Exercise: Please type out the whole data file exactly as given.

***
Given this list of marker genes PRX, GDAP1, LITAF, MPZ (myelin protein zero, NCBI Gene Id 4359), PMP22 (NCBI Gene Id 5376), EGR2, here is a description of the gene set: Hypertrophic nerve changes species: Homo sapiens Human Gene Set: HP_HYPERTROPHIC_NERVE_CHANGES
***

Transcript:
Given this list of marker genes PRX, GDAP1, LITAF, MPZ (myelin protein zero, NCBI Gene Id 4359), PMP22 (NCBI Gene Id 5376), EGR2, here is a description of the gene set: Hypertrophic nerve changes species: Homo sapiens Human Gene Set: HP_HYPERTROPHIC_NERVE_CHANGES